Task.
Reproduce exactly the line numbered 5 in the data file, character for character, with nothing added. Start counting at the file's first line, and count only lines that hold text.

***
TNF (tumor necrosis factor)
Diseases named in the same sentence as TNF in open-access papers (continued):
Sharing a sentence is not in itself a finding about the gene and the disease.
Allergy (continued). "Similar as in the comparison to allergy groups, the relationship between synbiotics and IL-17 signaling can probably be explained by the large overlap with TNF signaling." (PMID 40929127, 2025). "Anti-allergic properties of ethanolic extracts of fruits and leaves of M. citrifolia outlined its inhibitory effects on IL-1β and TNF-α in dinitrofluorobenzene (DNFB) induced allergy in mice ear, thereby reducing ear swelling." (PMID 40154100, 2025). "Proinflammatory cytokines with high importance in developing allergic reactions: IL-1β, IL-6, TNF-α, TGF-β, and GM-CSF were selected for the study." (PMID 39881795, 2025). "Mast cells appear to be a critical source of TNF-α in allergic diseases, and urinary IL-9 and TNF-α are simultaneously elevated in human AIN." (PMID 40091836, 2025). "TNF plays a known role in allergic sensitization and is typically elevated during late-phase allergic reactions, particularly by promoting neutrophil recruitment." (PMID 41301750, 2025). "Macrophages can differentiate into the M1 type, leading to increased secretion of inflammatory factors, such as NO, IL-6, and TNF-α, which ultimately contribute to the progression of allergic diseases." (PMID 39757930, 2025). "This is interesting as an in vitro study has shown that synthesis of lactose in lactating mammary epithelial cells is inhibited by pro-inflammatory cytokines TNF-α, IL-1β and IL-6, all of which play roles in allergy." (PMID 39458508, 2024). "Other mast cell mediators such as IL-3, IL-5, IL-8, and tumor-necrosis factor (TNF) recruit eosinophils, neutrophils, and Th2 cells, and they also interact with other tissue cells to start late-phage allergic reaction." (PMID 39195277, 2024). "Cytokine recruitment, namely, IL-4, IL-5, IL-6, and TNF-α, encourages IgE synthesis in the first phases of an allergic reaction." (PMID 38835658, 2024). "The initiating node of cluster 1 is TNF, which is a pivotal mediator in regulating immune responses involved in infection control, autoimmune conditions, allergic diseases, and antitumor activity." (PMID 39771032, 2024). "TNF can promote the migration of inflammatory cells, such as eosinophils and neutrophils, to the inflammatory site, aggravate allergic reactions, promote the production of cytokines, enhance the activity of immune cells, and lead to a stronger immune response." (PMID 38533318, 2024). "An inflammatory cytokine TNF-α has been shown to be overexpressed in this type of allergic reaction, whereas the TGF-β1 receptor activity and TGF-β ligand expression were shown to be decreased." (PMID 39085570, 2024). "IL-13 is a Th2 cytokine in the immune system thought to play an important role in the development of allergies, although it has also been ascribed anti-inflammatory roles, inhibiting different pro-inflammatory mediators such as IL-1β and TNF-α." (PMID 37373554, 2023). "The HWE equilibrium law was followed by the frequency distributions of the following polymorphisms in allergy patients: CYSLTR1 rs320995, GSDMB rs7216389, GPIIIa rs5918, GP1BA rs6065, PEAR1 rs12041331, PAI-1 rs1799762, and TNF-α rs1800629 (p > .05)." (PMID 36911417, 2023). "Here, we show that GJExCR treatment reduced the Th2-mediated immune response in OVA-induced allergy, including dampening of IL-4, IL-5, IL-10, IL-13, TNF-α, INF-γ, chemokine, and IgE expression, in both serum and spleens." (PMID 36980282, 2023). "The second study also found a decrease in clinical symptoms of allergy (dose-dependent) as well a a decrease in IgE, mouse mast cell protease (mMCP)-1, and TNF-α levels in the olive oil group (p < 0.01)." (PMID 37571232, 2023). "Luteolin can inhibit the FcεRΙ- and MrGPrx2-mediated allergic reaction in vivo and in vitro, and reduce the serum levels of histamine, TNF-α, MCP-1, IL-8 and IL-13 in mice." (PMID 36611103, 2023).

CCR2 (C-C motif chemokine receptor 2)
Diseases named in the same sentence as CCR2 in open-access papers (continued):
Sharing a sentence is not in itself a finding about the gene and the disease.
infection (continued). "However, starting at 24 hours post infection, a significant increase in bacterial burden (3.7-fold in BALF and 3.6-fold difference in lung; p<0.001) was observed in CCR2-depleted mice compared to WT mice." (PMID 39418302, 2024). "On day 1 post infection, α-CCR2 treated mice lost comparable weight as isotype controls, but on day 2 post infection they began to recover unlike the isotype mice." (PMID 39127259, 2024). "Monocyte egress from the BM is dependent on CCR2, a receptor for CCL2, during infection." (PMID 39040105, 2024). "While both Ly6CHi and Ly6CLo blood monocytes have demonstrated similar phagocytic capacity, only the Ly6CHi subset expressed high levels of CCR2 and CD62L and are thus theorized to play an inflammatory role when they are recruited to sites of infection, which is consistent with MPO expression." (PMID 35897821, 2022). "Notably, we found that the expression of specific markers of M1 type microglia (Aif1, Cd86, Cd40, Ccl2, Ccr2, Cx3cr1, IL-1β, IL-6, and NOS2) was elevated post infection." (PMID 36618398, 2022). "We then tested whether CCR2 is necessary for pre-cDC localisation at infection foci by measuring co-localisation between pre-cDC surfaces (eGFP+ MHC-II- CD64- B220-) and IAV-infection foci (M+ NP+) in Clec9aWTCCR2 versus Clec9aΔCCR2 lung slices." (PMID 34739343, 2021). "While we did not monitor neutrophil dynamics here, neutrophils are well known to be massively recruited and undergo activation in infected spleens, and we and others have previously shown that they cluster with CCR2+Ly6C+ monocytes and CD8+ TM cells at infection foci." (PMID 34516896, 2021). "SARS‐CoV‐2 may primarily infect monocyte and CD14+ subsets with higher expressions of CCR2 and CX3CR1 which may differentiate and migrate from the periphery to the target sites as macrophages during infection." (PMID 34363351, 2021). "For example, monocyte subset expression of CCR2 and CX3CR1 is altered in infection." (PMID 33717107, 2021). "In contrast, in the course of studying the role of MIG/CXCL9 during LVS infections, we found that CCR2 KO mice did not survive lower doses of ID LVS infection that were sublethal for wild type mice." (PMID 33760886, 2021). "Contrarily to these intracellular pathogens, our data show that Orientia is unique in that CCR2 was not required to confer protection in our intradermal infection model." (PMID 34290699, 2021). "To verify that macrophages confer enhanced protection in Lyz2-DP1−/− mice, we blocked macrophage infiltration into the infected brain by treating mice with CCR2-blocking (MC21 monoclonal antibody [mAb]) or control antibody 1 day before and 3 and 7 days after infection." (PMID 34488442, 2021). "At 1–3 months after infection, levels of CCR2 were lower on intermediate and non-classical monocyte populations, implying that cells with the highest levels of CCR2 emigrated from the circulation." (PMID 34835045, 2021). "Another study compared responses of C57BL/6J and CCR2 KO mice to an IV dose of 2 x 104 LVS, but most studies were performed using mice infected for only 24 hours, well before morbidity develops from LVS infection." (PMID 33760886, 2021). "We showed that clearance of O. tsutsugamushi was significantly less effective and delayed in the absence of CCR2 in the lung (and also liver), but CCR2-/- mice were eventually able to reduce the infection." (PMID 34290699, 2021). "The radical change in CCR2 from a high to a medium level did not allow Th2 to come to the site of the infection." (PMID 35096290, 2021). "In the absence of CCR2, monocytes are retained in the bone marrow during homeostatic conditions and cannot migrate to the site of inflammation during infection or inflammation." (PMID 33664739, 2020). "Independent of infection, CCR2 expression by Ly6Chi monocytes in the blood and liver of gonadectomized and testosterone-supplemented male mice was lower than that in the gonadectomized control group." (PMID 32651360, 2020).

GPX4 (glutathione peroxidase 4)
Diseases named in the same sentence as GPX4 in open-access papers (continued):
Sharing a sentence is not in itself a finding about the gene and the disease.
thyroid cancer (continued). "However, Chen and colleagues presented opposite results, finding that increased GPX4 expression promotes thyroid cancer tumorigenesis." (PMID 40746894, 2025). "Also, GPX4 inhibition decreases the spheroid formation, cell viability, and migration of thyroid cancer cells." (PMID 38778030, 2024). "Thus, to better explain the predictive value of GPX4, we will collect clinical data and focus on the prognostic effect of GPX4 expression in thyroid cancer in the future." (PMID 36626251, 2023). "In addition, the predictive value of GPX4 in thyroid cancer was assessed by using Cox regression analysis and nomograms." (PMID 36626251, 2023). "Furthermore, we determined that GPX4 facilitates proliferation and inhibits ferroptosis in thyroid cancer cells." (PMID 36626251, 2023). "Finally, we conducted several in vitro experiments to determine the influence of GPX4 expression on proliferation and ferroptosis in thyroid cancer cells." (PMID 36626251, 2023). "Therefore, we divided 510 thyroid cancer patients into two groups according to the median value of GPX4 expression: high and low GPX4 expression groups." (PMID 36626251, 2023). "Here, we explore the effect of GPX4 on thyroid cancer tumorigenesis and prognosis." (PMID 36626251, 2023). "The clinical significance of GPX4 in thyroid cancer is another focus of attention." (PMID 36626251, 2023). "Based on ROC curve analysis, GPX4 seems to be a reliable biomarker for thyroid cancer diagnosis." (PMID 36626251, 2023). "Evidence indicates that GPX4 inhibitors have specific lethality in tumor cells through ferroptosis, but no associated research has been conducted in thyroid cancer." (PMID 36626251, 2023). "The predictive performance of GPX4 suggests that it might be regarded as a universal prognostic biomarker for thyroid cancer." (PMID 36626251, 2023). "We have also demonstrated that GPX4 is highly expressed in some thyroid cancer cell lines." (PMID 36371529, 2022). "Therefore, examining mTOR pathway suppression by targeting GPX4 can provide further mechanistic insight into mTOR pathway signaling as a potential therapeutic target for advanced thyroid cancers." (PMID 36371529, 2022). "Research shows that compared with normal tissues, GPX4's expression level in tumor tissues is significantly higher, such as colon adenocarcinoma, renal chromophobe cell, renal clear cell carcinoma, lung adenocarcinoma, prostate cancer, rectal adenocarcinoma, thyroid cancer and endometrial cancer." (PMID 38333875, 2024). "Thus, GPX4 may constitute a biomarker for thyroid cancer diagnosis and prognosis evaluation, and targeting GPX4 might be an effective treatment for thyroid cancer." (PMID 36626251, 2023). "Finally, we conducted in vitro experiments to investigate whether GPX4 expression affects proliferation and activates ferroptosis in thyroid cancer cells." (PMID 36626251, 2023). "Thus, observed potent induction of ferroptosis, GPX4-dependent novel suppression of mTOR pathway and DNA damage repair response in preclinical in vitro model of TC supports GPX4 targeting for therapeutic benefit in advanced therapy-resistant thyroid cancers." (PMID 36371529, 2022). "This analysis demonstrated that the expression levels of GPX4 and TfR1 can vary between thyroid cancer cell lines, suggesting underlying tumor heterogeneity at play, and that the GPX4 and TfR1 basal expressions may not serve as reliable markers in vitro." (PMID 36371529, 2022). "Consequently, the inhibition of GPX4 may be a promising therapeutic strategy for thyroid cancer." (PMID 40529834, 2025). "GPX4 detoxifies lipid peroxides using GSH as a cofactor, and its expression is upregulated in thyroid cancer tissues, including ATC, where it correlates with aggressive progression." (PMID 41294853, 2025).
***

CCR2 (C-C motif chemokine receptor 2)